If you’re all caught up and looking for something a little longer to read, I also have other works available on Amazon. Or, if you happen to not like Amazon you can also get the Einarr e-book through Draft2Digital, B&N, Apple, Kobo… you get the idea. Direct links are available here.

Lastly, if you really like what I’m doing, I also have a Patreon account running with some fun bonuses available.


The proud rooster’s head of the Vidofnir led the way into the mouth of the harbor at Breidelsteinn as the morning sun began to paint the sky vermillion. Einarr scanned the water ahead, curiously detached from the assault to come. There was still too much to do before they even reached the docks to even try thinking of this as a homecoming.

There was no apparent sign of the wolfling fleet, and that worried him. Three ships were accounted for at Lundholm, but that was only three. Even if there were others out raiding or being repaired, Raenshold should support at least ten more ships. One of which would be helmed by Kaldr.

The harbor mouth would have been the ideal place to lay an ambush, but even as the Heidrun and the Eikthyrnir pulled away, deeper into the harbor and closer to their goal, none appeared. Most likely, that meant there would be another blockade, nearer the town.

Einarr nodded: springing an ambush on them now would mainly serve to weaken the blockade line. “At ease, men,” he ordered. “But be ready on those oars.”

It was not impossible that the wolflings would try to drive them into the blockade with a late ambush. It was just less certain than either of the two defense strategies it pulled from.

Under sail, the longships moved nearly silently through the water towards Breidelstein. Even with Einarr’s order, all hands stared ahead nearly as intently as Einarr himself. Bea had come up to join Jorir and Eydri next to Einarr, just forward of the mast. Naudrek, somehow the least tense of anyone aboard, sat next to Hrug. When all was ready, he would signal that it was time to begin the ritual they had devised.

The sky grew lighter. He could start to make out buildings on the shore: the town of Breidelstein. It looked… poorer than Father’s stories had led him to believe. Grayer, as though a thin film of grime had been allowed to coat the whole town. Above, on the edge of the cliff, the tower shone in the sunrise with an ominous light.

Below, on the water, Einarr caught sight of what he had expected to see all along. There, perhaps two hundred yards out from the piers, was a line of longships. He could already see nets slung between them.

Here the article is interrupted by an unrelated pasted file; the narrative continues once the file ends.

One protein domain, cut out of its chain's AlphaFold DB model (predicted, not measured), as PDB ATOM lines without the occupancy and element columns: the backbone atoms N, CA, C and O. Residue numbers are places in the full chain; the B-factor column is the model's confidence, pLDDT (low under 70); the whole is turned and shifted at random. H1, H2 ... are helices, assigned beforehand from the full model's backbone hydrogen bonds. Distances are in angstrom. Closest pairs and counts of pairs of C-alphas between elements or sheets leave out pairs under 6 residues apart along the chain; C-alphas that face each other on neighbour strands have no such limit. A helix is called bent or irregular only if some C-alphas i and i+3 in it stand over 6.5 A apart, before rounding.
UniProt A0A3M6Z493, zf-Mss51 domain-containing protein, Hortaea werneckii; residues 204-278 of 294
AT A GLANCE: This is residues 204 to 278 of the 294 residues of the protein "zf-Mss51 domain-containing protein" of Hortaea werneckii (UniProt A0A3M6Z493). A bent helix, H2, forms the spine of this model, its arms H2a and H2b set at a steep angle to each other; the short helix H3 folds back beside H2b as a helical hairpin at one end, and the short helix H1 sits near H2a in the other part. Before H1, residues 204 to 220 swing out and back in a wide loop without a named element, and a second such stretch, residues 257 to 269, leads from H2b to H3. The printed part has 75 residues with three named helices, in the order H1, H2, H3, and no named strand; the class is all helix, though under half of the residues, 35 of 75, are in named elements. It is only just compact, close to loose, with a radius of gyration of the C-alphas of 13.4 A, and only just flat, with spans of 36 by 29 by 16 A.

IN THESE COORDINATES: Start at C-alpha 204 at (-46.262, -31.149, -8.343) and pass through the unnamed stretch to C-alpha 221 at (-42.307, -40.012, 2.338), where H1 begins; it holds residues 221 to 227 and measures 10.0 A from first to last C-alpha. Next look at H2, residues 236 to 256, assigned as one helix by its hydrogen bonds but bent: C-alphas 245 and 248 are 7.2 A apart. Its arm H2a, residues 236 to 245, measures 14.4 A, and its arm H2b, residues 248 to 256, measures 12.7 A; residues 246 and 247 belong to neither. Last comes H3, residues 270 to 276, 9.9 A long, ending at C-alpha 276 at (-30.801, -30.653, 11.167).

So they weren’t just going to roll over and surrender. Not that he’d really expected them to. “Ready volley!”

Half the crew moved a step forward and readied their shields. The other half nocked arrows to bows and drew.

They were not fire arrows, not after Lundholm. Setting the boats ablaze would kill too many men who should be friends: they would just have to cut the nets. This was likely to be a bloody boarding.


The first volley flew true. A minute later, the blockade answered with a volley of its own. Also not aflame, thankfully. Einarr needed his sorcerer fresh.

His sorcerer. He still wasn’t used to that, not really – nor to the idea that there were some who would call him a sorcerer. But learning the runes had been a matter of necessity… hadn’t it? Whatever his personal feelings on the matter, Wotan himself had sought out magic when the circumstances called for it. Einarr shook his head to clear it. “Ready volley!”

The creaking sound of drawing bows fell once more to silence. “Fire!”

Part of the second volley overshot their targets by a significant margin: well, there hadn’t been much time for aiming. Already he could see their enemies preparing boarding lines. It was time to do the same. “Prepare for boarding! Remember, men: our goal is to cut those nets! The men on those ships are your own clansmen, whether they know us or not!”

His speech, such as it was, was met with a cheer. Einarr turned his attention back to his own deck. “Vali?”

“Yes, Einarr?” The ghost’s voice came from behind him. In spite of himself, Einarr jumped. To his credit, Vali made no comment.

“While you’re out sowing chaos amidst the enemy, I need you to try to find information for me. How many ships they have left, and their Captains, and what sort of force they might have on the ground. Think you can manage?”

Vali gave him a sour look. “I’m a ghost, not a mind-reader.” Then he shook his head. “I’ll hunt out log books. There might be something there you can use.”

“Glad to hear it. Good luck.”

There was nothing quite like having a ghost roll its eyes at you. “Thanks. I’ll need it.”

“Eydri, you’re up.”

She raised an eyebrow, but made no objection. “Yes, sir.” She seemed to grow taller as she drew her shoulders back, and when she opened her mouth to Sing the battle fury began to press against his vision.

Bea stepped up to take her place by Einarr’s left. “Why are you having her Sing already?”

“The faster we beat our way through the blockade, the fresher our men are when we make land.” And the Song didn’t usually carry well through city streets. Too many obstructions.

The answer seemed to satisfy Bea, as she nodded and readied her spear as Einarr turned to check in with Hrug and Naudrek. The sorceror was busy, the Orlognir laid on the deck in front of him as he put the final, last-minute touches on their ritual circle. Naudrek confirmed that all was in order.

The sound of fighting brought his attention back to the matter at hand: the first clash on the ropes was nearly over and the first of his men had made it to the wolfling ships to try to cut the nets.

Einarr brought Sinmora up. The first of their men were also across, and one of them charged across the deck toward Einarr with a feral yell.

Vote for Vikings on Top Web Fiction!

Table of Contents

Hi everyone. Thanks for reading! 

If you like what you read, it would really mean a lot to me if you clicked through to Top Web Fiction and voted for Einarr there. It’s a visibility boost in the ever-growing genre of web fiction, and that helps me out a lot. There’s no sign-up, and votes refresh every 7 days.

If you’re all caught up and looking for something a little longer to read, I also have other works available on Amazon.Or, if you happen to not like Amazon you can also get the Einarr ebook through Draft2Digital, B&N, Apple, Kobo… you get the idea. Direct links are available here.

Lastly, if you really like what I’m doing, I also have a Patreon account running with some fun bonuses available.